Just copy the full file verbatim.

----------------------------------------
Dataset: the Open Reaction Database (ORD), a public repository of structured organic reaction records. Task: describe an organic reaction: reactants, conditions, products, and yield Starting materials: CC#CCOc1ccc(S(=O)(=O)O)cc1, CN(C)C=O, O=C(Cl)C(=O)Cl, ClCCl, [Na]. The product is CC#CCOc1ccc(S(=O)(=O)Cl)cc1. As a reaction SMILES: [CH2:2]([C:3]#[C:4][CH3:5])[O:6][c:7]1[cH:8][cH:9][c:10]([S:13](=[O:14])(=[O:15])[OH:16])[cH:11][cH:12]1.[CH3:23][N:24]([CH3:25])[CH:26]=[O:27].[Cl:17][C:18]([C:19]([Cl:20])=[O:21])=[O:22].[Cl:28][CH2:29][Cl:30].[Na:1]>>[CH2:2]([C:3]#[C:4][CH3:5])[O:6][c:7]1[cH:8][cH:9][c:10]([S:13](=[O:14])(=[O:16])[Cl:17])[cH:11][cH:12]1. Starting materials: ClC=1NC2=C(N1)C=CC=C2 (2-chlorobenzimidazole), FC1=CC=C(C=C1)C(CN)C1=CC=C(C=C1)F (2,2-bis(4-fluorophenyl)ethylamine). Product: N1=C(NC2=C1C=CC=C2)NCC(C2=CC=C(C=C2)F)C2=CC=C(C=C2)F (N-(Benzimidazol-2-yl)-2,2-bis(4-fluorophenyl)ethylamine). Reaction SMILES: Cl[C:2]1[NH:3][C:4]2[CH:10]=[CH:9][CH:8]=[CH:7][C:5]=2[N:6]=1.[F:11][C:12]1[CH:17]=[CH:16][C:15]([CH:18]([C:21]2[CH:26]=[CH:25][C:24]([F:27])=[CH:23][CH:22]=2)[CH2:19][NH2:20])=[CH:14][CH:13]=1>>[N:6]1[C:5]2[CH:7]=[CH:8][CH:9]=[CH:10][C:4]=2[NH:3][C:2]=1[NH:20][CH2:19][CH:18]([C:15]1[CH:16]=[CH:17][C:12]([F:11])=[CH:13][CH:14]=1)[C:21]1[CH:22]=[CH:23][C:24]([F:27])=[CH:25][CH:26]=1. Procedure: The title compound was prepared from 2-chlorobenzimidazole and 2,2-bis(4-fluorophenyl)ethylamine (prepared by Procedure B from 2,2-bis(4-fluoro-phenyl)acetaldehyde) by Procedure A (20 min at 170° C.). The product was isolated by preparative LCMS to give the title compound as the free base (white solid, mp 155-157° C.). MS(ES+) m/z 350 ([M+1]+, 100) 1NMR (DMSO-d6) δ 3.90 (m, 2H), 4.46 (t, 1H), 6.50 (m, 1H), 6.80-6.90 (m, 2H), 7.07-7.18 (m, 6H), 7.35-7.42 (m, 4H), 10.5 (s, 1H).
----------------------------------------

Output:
Dataset: the Open Reaction Database (ORD), a public repository of structured organic reaction records. Task: describe an organic reaction: reactants, conditions, products, and yield Starting materials: CC#CCOc1ccc(S(=O)(=O)O)cc1, CN(C)C=O, O=C(Cl)C(=O)Cl, ClCCl, [Na]. The product is CC#CCOc1ccc(S(=O)(=O)Cl)cc1. As a reaction SMILES: [CH2:2]([C:3]#[C:4][CH3:5])[O:6][c:7]1[cH:8][cH:9][c:10]([S:13](=[O:14])(=[O:15])[OH:16])[cH:11][cH:12]1.[CH3:23][N:24]([CH3:25])[CH:26]=[O:27].[Cl:17][C:18]([C:19]([Cl:20])=[O:21])=[O:22].[Cl:28][CH2:29][Cl:30].[Na:1]>>[CH2:2]([C:3]#[C:4][CH3:5])[O:6][c:7]1[cH:8][cH:9][c:10]([S:13](=[O:14])(=[O:16])[Cl:17])[cH:11][cH:12]1. Starting materials: ClC=1NC2=C(N1)C=CC=C2 (2-chlorobenzimidazole), FC1=CC=C(C=C1)C(CN)C1=CC=C(C=C1)F (2,2-bis(4-fluorophenyl)ethylamine). Product: N1=C(NC2=C1C=CC=C2)NCC(C2=CC=C(C=C2)F)C2=CC=C(C=C2)F (N-(Benzimidazol-2-yl)-2,2-bis(4-fluorophenyl)ethylamine). Reaction SMILES: Cl[C:2]1[NH:3][C:4]2[CH:10]=[CH:9][CH:8]=[CH:7][C:5]=2[N:6]=1.[F:11][C:12]1[CH:17]=[CH:16][C:15]([CH:18]([C:21]2[CH:26]=[CH:25][C:24]([F:27])=[CH:23][CH:22]=2)[CH2:19][NH2:20])=[CH:14][CH:13]=1>>[N:6]1[C:5]2[CH:7]=[CH:8][CH:9]=[CH:10][C:4]=2[NH:3][C:2]=1[NH:20][CH2:19][CH:18]([C:15]1[CH:16]=[CH:17][C:12]([F:11])=[CH:13][CH:14]=1)[C:21]1[CH:22]=[CH:23][C:24]([F:27])=[CH:25][CH:26]=1. Procedure: The title compound was prepared from 2-chlorobenzimidazole and 2,2-bis(4-fluorophenyl)ethylamine (prepared by Procedure B from 2,2-bis(4-fluoro-phenyl)acetaldehyde) by Procedure A (20 min at 170° C.). The product was isolated by preparative LCMS to give the title compound as the free base (white solid, mp 155-157° C.). MS(ES+) m/z 350 ([M+1]+, 100) 1NMR (DMSO-d6) δ 3.90 (m, 2H), 4.46 (t, 1H), 6.50 (m, 1H), 6.80-6.90 (m, 2H), 7.07-7.18 (m, 6H), 7.35-7.42 (m, 4H), 10.5 (s, 1H).